I must say that I appreciate the the energy around PD, especially from the Senate, however, I think it is far more telling than you may think and in a bad way. If I may rob a phrase that is common currency for such feelings in Sierra Leone, my response to the Senate, "Eh bo! U hav not don good fo mi." Highlighting the closure of American Centers (among the other names given to them in S.R. 49) or the restructuring of these institutions within embassy compounds couldn't be farther from the reality. Instead, speaking for myself and myself alone, it shows that, even when we start to get serious about PD and how to revamp it, we are out of the loop...by we, I mean the federal government in the School House Rock sense (you haven't lived if you haven't seen School House Rock, but I digress).
Commence reality check sequence in 4...3...2...1...
Please check this quick reference to how citizens of Bo, Sierra Leone's 2nd city, commemorated Martin Luther King, Jr. Day (actually the event was on 1-28-09). What's that, Senate? You wasted tax dollars drafting S.R. 49 and my valuable time reading the linked document? I'll accept your apology on official letterhead. Oh, still not convinced? Okay, well, follow this link and realize that you will need both hands to account for all of the American Corner locations in Indonesia alone. We don't have that many embassy compounds within which to barricade all of these American Corners...instead, we've partnered with local institutions to bring America to each locality in the way that matches the people, the time, and the place. Sens. Lugar and Kerry, you still haven't had enough? That's fine, I'm serving it up all day here. You're going to need an abacus to count all of the American Corner locations on this spreadsheet that comes to you care of one of the four American Corner locations in Hungary alone. On top of the spreadsheet, the same American Corner in Eger, Hungary brings you a full agenda for 2008-2009 which includes a lecture series on American culture, a chance to talk with an economist about the economic crisis, a competition on knowledge of the U.S. for secondary students, workshops on studying in the U.S., a lecture series on the 1960s U.S. talking about the movements and people that shaped the decade, "America through Hungarian Eyes" - an amateur photo competition for Hungarians, and a "My America, or that's how I see the U.S." multimedia art competition for primary and secondary school students. After checking out some of these links, it's plain to me that the U.S. Foreign Service is overwhelmingly hunkered down behind embassy walls and scrambling. Okay, so I suppose I laid the sarcasm on a little thick here. Let's step back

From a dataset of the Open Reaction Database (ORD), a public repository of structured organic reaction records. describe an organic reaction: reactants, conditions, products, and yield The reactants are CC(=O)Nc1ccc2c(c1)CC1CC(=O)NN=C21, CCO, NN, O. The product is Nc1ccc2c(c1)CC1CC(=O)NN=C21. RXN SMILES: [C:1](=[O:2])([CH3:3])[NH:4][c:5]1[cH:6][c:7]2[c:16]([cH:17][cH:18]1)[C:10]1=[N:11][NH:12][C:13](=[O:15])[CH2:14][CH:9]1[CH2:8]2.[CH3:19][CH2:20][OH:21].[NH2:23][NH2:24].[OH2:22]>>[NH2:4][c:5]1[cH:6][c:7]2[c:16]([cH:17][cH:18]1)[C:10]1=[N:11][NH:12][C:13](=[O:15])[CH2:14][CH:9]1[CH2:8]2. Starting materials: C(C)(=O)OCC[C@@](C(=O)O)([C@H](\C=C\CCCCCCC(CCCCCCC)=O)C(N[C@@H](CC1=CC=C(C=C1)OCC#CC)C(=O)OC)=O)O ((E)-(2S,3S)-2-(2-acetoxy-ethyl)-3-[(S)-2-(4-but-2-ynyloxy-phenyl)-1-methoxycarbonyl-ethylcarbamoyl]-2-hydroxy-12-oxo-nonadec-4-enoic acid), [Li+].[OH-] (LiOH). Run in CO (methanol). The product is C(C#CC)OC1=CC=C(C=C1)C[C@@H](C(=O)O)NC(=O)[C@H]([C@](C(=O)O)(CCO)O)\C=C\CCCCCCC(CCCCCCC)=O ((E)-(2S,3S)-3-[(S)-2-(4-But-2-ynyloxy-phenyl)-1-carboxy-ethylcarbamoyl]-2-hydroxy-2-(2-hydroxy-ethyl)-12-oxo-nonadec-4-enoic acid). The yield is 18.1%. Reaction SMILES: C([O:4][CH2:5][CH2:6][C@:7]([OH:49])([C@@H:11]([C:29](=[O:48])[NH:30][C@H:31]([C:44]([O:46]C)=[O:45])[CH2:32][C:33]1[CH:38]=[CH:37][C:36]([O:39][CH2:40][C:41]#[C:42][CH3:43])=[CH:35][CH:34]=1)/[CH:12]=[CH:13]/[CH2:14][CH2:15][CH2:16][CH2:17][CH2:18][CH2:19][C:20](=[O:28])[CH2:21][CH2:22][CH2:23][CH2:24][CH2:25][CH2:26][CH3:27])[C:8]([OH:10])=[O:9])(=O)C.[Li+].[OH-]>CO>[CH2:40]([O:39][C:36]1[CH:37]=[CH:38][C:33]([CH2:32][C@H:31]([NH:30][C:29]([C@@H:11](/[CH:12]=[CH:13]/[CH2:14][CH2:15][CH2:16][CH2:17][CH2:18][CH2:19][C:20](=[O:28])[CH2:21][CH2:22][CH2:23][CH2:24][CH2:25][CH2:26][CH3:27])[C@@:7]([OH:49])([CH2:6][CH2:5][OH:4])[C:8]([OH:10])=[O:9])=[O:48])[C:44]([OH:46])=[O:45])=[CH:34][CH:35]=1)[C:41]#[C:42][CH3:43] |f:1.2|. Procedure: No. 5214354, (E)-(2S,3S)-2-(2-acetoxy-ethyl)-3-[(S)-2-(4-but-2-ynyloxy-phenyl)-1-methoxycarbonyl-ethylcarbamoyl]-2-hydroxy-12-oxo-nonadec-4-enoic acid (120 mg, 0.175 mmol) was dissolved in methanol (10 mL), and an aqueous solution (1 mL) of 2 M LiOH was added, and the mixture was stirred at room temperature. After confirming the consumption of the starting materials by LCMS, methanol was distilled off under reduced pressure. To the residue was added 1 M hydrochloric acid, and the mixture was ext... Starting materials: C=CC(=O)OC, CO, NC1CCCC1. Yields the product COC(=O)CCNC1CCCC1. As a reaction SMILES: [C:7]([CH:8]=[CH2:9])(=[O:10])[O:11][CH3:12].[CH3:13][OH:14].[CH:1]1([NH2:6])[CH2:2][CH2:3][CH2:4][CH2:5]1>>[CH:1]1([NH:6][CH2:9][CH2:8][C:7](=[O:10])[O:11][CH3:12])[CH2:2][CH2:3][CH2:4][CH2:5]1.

Security concerns are not an issue when the U.S. partners with local institutions and actors to bring the message of the U.S. to foreign audiences through an institution that is a step removed from the source. In other words, and as we've seen in our reading assignments and course discussions on propaganda, S.R. 49 would only serve to bring American Corners back closer to the realm of propaganda to be dismissed by the audience rather than a valuable message that comes in a digestible package for foreign publics.
So, requests to our dear Senate: one, please recoup the payments rendered to any staffer associated with the formulation of S.R. 49's understanding of American corners/hubs/centers/resource centers/(insert other name that shows that someone didn't do their research and was trying to cover the bases here) and redirect it to expanding PD in Washington and abroad; two, please invite more important people to the Hill to discuss this topic because any attention is good attention right now - perhaps we can get former Secretary Albright in on a book deal; three, please put a little more effort into the institutionalization of PD in the national security apparatus, but also into the federal government as a whole.
With this last point, it does fall somewhat in line with the "unity of message" point cited from Lugar in the comment to Leslie's posting, but at the same time, it must be comprehensive because there are several departments and agencies that work abroad in oft overlooked capacities. The U.S. Department of Agriculture has its own foreign service and even the Department of Interior has the authority to engage in international affairs.